Lawyers for Father of Charleena Lyles File Wrongful Death Suit, Call Inquest a ‘Sham’

The suit is against the two SPD officers who shot her. The City of Seattle will be added later.

The law firm representing Charleena Lyles’ father filed a wrongful death lawsuit Friday morning in King County Superior Court against the two Seattle police officers, Jason Anderson and Steven McNew, who killed the young mother of four in her home on June 18. The civil suit alleges that the officers’ actions were “unreasonable” and “negligent” and in violation of both the Washington State Constitution as well as the Washington Law Against Discrimination. Shooting Lyles “constitutes recklessness, deliberate indifference and/or wanton and willful misconduct in regard to her constitutional rights,” the suit reads.

Charles Lyles, who has been court-appointed as the representative of his daughter’s estate and thus is filing this suit for the benefit of her four children, said during a press conference outside Seattle Police Department headquarters, “I just hope something can be done for my grandkids.” Any damages won in the suit would go directly to them. “Her kids were right there in the same room when they seen her mother die,” he said. “Her kids got to deal with that for the rest of their life, the thought of their mother dying in front of them like that for no reason at all! … I just want something to be done about the situation for her kids’ sake.”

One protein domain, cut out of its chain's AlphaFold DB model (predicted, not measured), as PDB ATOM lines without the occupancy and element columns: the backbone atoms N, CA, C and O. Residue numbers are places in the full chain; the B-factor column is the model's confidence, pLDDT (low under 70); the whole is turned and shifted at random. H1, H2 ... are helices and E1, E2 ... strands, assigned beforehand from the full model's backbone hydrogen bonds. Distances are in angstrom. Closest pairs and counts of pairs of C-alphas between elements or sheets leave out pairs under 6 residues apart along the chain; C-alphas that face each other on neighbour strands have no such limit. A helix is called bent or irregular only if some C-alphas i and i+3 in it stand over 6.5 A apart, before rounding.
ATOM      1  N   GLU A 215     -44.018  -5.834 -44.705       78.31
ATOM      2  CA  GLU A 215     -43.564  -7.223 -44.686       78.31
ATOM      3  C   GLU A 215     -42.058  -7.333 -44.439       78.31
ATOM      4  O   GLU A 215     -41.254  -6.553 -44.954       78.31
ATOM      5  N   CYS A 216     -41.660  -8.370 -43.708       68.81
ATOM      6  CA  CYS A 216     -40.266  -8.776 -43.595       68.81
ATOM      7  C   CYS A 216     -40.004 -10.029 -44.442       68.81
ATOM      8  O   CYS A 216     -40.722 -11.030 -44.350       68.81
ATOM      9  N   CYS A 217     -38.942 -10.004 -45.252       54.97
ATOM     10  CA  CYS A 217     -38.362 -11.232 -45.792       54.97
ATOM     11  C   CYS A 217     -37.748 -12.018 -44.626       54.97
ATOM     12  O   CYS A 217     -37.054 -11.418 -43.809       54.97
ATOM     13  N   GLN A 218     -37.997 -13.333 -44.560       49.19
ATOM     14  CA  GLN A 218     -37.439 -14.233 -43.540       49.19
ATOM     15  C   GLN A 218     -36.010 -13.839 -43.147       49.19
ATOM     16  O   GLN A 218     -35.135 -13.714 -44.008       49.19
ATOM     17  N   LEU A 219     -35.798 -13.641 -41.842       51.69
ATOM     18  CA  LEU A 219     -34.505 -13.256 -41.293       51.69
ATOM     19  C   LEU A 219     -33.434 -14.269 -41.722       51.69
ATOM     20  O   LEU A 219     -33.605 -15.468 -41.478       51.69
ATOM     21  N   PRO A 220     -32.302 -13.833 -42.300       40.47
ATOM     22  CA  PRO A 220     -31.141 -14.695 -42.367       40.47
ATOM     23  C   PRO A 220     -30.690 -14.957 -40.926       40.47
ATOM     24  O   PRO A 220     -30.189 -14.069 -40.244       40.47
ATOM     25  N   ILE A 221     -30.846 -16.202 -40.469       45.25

Friday’s filing does not make allegations against the City of Seattle. Suing a government entity is different than suing an individual, one of Lyles’ attorneys, Karen Koehler, explained; it requires a claim to be filed before an actual lawsuit. Lyles’ legal team did file a claim against the City of Seattle a few weeks ago, and the city has 60 days from the filing date to respond. It hasn’t responded yet, according to Koehler. When it does, Lyles’ lawyers will add the City of Seattle to the list of defendants on the suit.